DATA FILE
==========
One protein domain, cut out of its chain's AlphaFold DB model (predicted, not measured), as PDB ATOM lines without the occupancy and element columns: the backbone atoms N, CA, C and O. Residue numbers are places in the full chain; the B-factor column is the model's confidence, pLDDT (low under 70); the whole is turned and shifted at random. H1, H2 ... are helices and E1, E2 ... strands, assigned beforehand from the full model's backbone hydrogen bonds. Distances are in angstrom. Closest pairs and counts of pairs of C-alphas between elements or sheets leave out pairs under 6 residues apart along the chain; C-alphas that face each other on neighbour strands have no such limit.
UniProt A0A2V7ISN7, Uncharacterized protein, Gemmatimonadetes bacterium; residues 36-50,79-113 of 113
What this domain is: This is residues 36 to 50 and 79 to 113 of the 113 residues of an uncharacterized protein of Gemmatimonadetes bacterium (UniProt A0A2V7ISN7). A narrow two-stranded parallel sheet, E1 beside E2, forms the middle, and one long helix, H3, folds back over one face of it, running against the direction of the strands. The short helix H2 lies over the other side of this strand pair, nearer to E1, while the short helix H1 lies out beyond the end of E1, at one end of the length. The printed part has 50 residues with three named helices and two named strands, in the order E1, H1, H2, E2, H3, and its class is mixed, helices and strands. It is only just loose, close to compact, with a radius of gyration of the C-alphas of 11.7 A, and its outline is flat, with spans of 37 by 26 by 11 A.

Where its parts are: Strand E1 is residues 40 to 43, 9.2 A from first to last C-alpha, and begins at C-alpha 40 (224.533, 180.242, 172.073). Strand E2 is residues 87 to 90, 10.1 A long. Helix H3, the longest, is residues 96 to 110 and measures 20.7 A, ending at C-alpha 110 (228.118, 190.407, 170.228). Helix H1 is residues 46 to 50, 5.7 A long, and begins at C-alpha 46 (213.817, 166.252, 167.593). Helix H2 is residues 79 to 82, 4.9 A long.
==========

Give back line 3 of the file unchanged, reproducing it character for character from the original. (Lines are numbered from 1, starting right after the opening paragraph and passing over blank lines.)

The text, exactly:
Where its parts are: Strand E1 is residues 40 to 43, 9.2 A from first to last C-alpha, and begins at C-alpha 40 (224.533, 180.242, 172.073). Strand E2 is residues 87 to 90, 10.1 A long. Helix H3, the longest, is residues 96 to 110 and measures 20.7 A, ending at C-alpha 110 (228.118, 190.407, 170.228). Helix H1 is residues 46 to 50, 5.7 A long, and begins at C-alpha 46 (213.817, 166.252, 167.593). Helix H2 is residues 79 to 82, 4.9 A long.